‘Since COVID, it’s always been a struggle’: Victoria Daffodil farm in desperate need of pickers

WatchFacing COVID-19 and a labour shortage, A daffodil farm in Saanichton is in desperate need of finding local workers for the harvest. Kevin Charach has more.

Tim Lighthall works hard and efficiently, trying to find the perfect technique.

“There is more than enough to carry you over here for days and days on end,” said Lighthall, a Longview Farms daffodil picker who recently moved to Victoria. “So if you have the energy to do it, you can keep going for quite a long time.”

For Lighthall, Becoming the master of his daffodil domain may take some practice and repetition, something Longview Farms can happily provide.

“We have about 37 acres of daffodils,” said Emily Mceachern, lead grower at Longview Farms. “We harvest about five-to-seven million every single year.”

Mceachern admits those numbers are pre-pandemic levels, and this season may be further impacted by unseasonably mild weather.

“It’s a warm year this year so things are coming up much faster than they normally would,” said Mceachern.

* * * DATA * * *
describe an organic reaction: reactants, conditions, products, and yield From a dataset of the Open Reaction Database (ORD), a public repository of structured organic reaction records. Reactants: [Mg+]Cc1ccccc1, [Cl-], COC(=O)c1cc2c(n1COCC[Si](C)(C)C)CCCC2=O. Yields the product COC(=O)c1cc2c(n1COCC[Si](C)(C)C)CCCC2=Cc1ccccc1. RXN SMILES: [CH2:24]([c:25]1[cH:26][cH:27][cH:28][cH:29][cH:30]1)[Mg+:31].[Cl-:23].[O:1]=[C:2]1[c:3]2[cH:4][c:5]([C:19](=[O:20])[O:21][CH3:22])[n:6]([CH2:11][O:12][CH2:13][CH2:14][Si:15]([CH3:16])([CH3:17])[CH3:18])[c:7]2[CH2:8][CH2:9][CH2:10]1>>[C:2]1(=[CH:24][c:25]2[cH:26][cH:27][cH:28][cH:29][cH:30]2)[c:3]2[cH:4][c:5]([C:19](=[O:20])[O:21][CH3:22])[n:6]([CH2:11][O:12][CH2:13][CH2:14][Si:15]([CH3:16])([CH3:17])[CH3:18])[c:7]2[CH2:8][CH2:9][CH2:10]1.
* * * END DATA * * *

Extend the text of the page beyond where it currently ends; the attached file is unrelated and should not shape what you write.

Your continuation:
The Daffodil’s need to be plucked before they bloom which could be before April if the weather stays mild, according to Mceachern. Some of the flowers are sold locally, but most are sent to distributors in the U.S. Mceachern says last year only two million daffodils were plucked and shipped, roughly 60 percent below their pre-pandemic yearly average.

“Since COVID, it’s always been a struggle,” said Mceachern. “We have our temporary foreign workers, but the rules are always changing as to how many they have to bring in and whether or not they have to quarantine, whether or not they are vaccinated, so it’s always an issue.”

Mceachern says this year is much better as COVID restrictions have eased just in time and the farm was able to scramble to bring in workers from Mexico. Finding locals, however, remains a challenge.

“We’re still not up to our full numbers and even when we are, we have to bring in Canadians because we just have that many flowers.”

Mceachern says competition for local labour remains fierce, and the farm has thus increased its pay rate and bolstered its advertising to help fill the need for workers.

“If you’re really keen and you want to work hard, then you’ll make lots of money.”

Time will tell if they can reach their goal of three million daffodils by spring. For information on how to apply at Longview Farms, click here.

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Kevin CharachKevin Charach

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